By Juan Cole / Informed Comment

Donald J. Trump has picked another fight with the elders of his own Republican Party, over whether Russia engaged in hacking aimed at influencing the US election. Trump has maintained that it is impossible to trace hacking attempts, that it isn’t clear who was behind them, and that he knows a lot about hacking and knows things about these incidents that the rest of us do not know, which he would reveal last Tuesday or Wednesday (he didn’t).

At one point, in Trump’s assault on the case for Russian hacking being presented by the CIA, he cited statements of Julian Assange of WikiLeaks:

This reference to Assange, who published Chelsea Manning’s copied State Department cables and who published emails of the Democratic National Committee and the Clinton campaign, infuriated official Washington, who would love to render Assange from the Ecuadoran embassy in London and execute him by firing squad.

At [Friday’s] Senate hearings on the Russian hacking, Sen. John McCain asked Director of National Intelligence James Clapper whether Assange has any credibility. Clapper replied by smearing Assange with reference to the complicated and obscure Swedish sex charges against him, which actually do not speak to Assange’s credibility on whether the Russians passed him hacked emails. This ad hominem logical fallacy is typical of the sneaky and duplicitous way Clapper operates.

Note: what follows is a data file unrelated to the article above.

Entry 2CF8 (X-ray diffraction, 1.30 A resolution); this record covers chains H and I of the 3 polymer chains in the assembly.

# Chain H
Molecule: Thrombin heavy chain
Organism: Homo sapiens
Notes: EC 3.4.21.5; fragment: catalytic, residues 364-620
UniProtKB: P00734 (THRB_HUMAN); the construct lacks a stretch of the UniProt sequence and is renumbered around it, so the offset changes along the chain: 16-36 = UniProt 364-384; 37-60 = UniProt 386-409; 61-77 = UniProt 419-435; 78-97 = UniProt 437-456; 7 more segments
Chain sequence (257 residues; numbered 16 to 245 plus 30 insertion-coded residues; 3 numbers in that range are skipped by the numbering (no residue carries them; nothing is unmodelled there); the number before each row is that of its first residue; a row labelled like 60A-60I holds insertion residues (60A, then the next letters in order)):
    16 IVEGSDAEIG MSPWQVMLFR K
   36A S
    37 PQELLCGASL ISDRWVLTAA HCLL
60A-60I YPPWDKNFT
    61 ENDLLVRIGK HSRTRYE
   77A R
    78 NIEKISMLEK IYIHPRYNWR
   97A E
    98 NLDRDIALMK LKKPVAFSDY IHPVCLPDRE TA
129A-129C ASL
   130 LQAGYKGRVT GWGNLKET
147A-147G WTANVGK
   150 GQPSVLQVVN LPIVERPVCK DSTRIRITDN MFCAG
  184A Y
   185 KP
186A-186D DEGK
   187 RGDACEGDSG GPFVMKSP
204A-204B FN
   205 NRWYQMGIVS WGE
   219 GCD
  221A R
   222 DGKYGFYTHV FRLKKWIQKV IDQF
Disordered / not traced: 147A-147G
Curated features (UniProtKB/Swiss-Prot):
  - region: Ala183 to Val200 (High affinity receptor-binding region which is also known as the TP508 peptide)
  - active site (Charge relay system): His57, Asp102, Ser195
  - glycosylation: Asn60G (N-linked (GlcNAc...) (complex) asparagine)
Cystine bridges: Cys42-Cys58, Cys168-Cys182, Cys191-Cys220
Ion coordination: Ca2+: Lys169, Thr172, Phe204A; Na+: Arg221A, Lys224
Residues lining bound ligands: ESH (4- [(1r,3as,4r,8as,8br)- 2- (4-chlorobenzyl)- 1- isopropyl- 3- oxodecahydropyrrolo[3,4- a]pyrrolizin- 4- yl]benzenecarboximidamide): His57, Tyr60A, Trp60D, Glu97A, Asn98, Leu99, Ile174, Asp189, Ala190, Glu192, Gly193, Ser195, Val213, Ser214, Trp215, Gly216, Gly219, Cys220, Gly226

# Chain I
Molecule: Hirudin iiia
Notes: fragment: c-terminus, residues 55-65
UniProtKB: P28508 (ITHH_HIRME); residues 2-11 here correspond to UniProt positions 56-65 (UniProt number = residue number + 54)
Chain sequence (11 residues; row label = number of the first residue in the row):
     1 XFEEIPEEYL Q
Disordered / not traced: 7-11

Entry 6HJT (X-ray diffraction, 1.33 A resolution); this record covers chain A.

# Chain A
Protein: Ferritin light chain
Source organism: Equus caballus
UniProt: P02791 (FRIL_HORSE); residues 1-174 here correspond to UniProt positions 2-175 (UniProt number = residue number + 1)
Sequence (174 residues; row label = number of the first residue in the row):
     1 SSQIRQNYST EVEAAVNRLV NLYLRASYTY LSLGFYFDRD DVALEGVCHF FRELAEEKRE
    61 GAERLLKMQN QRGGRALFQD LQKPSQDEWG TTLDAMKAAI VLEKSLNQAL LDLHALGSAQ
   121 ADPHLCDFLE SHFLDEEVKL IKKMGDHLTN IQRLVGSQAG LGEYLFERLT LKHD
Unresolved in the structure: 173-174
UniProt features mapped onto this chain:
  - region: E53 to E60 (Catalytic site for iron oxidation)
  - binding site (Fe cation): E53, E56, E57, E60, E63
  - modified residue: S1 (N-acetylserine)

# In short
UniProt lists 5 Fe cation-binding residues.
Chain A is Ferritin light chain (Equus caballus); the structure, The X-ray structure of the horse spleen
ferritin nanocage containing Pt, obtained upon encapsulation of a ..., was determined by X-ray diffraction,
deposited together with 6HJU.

McCain also accused Assange of putting the lives of US intelligence professionals and their assets in danger. But McCain did not move to impeach former Bush vice president Dick Cheney, who outed CIA field officer Valerie Plame to punish her for her husband’s having revealed the emptiness of the WMD case for the Bush-Cheney illegal invasion and occupation of Iraq.

Trump was wounded by the charges that he was supporting Assange, and replied, essentially, that retweets are not endorsement:

All twitter users consider such hedging to be disingenuous; why retweet something if you deeply disagree with it?

The entire circus was marked by outlandish self-contradiction and clownish hypocrisy.